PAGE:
Despite exponential improvements in computers, modern science and innovation requires capabilities on a scale like we never imagined. It’s time for some big ideas to shine.

Computing finds pervasive use in the modern world, from basic communications to designing the most advanced aerospace systems. If data is the new oil, then powerful, affordable, and ubiquitous computing systems are the engines that turn data’s raw potential into something useful.

Even though the capabilities of computers have advanced exponentially in the last few decades, the problems they are being pressed to solve have grown even faster. There are now billions of devices generating data that must constantly be analyzed, and scientific problems that demand hundreds of thousands of CPUs at once. To solve these problems at a reasonable cost, everyone from manufacturing engineers to astrophysicists are drawing on the field of Advanced Computing.

What is it?

Advanced Computing is an umbrella category that refers to the hardware, capabilities, and processes used in highly complex, demanding IT systems. Among the most well-known topics it covers are high-performance and high-throughput computing (HPC & HTC) systems at the apex of the computing world.

Both HPC and HTC allow users to apply hundreds, thousands, or even millions of cores to a specific problem. The CPUs and GPUs in these systems are very powerful and able to quickly solve problems that would take ordinary computers many, many years. There are also several other sub-fields under Advanced Computing which may complement HPC and HTC:

  • Distributed Computing: A model where different components like compute, networking, and storage are shared among many physically different machines.
  • Edge Computing: A distributed computing architecture which involves data being analyzed as close to its source as possible, to avoid unnecessary costs and latency.
  • Hybrid Computing: A model that combines computing systems owned by an enterprise itself with cloud-based resources, for a hybrid architecture.
  • Composability: A paradigm that takes virtualization to the next level by intelligently matching workloads with the right compute resources, all without user management.

What are the challenges?

In addition to a whole new class of problems that are pushing the limits of today’s most powerful HPC and HTC systems, there are other major challenges facing the field of Advanced Computing:

  • Sustainability: Today’s data centres require as much power as a small city. As demand for computational power continues to grow, it is clear that servers must become more energy efficient and attached to renewable power supplies.
  • Specialization & Interoperability: HPC and HTC systems are very complex and difficult to manage. The new generation of tools must cut through this complexity and allow non-specialists to have a functional, reliable, and secure experience.
  • Distributed Data Generation: Data is being generated in massive volumes, and not all of it can be analyzed in-depth. On top of this, regulations and data privacy will require future applications to account for where their information lives.
  • Heterogeneous Requirements: Organizations may run hundreds of applications at once, each with its own unique footprint and infrastructure demands. Computing systems must be able to adapt in real-time to changing demands, all without affecting performance.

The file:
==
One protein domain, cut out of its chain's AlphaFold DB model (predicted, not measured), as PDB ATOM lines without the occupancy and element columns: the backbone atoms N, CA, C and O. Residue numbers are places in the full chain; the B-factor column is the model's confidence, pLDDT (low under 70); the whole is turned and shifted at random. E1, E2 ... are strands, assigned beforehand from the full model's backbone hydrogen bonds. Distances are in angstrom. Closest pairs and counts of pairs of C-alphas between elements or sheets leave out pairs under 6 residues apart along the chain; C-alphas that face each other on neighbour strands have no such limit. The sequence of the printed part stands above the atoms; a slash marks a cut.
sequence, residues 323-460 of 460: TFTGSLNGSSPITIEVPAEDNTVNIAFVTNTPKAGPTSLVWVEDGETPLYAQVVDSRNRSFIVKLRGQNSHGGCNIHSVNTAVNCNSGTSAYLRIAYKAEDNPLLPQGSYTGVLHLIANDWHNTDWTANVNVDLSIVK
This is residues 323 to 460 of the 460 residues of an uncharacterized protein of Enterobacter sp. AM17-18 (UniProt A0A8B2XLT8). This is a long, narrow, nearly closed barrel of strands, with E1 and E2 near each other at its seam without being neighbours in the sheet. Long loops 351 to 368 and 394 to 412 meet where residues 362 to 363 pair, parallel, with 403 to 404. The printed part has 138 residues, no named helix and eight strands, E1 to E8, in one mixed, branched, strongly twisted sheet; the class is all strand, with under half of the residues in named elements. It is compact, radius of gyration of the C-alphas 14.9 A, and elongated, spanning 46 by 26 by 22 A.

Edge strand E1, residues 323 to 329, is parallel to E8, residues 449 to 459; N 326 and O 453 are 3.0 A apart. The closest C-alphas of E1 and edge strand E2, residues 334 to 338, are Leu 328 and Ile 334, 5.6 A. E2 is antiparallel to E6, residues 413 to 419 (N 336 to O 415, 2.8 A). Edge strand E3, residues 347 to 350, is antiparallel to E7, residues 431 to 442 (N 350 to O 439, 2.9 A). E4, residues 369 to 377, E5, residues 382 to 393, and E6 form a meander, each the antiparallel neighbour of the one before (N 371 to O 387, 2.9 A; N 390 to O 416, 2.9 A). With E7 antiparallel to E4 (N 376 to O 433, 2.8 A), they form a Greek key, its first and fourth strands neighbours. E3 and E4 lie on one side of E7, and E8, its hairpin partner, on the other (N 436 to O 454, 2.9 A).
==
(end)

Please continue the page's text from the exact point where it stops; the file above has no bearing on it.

• A Cyberphysical System-of-Systems: Practically every system we interact with today is controlled by a computer. As machines begin to coordinate by sharing data at scale, future computing engines must secure these Cyberphysical systems from attack.
The NSF-funded Frontera supercomputer at the Texas Advanced Computing Center was launched on September 03, 2019 as the fastest supercomputer at any university and the fifth most powerful system in the world.

What opportunities are available in South Carolina?

Leading companies such as Ericsson and Hewlett-Packard support the view that science and industry will move to a more composable, pervasive, and interconnected ‘fabric’ of compute. This software will allow any application to leverage any infrastructure, from the cloud to the edge, in a completely seamless way.

Kings Distributed Systems is at the forefront of building this networked compute fabric. Founded in 2017, the company is developing a completely network- and hardware-agnostic engine called the Distributed Compute Protocol (DCP). Unlike today’s disconnected systems, DCP creates a uniform platform for sharing and consuming computational resources from any computer hardware. It allows an infinitely complex range of applications to run in the centralized cloud, the distributed edge, and everywhere in-between.

DCP throws the door open to a truly connected global computing fabric. From Web 3.0 to smart manufacturing and beyond, it provides the base layer for all kinds of hitherto impossible applications.

Besides Kings Distributed Systems, there are a significant number of companies pursuing innovations to drive Advanced Computing forward. Companies like SambaNova and Graphcore are developing more efficient hardware for specialized applications like AI, while others like Snowflake are building the next generation of database software. Others still like Liqid are working on making computational resources more flexible, while the drive by companies into edge computing picks up steam.

It is clear that the push to digital brought by COVID-19, an ever growing adoption of tools like AI and data science, and an ever greater flow of VC funding will not be slowing down any time soon. Whatever else may happen in the next few years, the future of Advanced Computing is bright.

Who is in the industry in South Carolina?

Does your company work with advanced computing in South Carolina? Please click here to reach out to SCETA and be highlighted.

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